Private-sector investment in on-the-ground distributed energy
The private sector also put its weight behind DERs in a big way, continuing a trend that began years ago with European energy giants buying their way into North American demand response, battery and EV markets. The 2020 trend focused on partnerships linking DER infrastructure providers with capital investors to bring large-scale distributed energy and virtual power plant (VPP) offerings to customers.
Schneider Electric and Huck Capital’s GreenStruxure and Siemens and Macquarie Capital’s Calibrant Energy are targeting distributed energy on the commercial and industrial side. On the residential side, demand response provider OhmConnect’s “Resi-Station” project with Google-affiliated Sidewalk Infrastructure Partners, and behind-the-meter battery developer Swell’s funding from Ares Management Corp. and Aligned Climate Capital add to a growing roster of VPP providers including Sunrun, sonnen and Generac.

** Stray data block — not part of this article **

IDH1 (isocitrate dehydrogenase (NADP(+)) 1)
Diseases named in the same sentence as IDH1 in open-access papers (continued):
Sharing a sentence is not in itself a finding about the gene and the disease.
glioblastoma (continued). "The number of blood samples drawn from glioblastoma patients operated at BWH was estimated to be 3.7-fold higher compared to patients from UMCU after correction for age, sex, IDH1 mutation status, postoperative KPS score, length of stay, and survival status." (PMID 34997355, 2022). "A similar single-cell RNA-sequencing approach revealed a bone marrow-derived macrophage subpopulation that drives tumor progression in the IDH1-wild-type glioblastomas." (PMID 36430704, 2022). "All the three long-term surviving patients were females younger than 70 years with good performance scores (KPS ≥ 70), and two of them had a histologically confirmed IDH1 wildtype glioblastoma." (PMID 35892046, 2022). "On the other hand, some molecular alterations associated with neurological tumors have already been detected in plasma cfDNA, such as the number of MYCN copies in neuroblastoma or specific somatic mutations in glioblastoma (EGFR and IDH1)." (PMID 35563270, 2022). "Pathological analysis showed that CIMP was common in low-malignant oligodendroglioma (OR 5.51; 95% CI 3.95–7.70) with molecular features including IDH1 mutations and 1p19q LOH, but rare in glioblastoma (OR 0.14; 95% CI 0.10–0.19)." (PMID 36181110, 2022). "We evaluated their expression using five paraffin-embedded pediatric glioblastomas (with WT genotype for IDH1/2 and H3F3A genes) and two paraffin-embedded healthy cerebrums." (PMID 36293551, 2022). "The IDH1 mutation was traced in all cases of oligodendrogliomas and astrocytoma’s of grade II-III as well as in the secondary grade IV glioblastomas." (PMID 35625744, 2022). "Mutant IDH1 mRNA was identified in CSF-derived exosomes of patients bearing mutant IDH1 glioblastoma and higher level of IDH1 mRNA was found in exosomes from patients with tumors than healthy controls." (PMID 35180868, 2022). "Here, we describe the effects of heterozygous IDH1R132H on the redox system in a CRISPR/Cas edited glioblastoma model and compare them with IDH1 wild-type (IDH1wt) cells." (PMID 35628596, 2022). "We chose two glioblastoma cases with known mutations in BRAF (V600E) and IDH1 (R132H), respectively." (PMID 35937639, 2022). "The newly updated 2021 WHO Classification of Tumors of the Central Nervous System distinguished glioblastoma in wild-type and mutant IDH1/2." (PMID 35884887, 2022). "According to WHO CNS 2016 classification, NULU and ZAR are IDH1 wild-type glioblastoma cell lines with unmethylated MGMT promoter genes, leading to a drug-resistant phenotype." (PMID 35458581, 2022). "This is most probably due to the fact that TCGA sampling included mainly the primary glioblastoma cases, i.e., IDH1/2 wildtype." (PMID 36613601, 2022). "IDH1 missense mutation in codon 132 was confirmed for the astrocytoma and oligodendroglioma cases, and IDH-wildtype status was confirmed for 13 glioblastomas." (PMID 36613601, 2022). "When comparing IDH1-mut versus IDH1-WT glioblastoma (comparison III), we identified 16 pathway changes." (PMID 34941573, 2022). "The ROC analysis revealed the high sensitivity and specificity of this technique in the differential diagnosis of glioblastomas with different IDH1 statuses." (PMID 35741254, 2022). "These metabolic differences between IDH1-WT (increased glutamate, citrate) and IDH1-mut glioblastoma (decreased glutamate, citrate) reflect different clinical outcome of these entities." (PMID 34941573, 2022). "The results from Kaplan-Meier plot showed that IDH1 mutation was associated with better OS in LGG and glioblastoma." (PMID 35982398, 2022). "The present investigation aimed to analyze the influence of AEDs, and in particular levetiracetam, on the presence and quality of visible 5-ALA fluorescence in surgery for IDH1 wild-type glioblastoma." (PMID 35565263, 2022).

California’s wildfires and blackouts push DER role in combating climate change dangers
California, by far the country’s biggest market for DERs, has also come to epitomize the need to integrate them into grid operations to protect from the rising ravages of climate change. Pacific Gas & Electric’s 2019 bankruptcy revealed the threat of poorly maintained power grids combined with increasingly extreme weather. California’s fire-prevention grid outages over the past two years have revealed the vulnerability of the state’s energy infrastructure.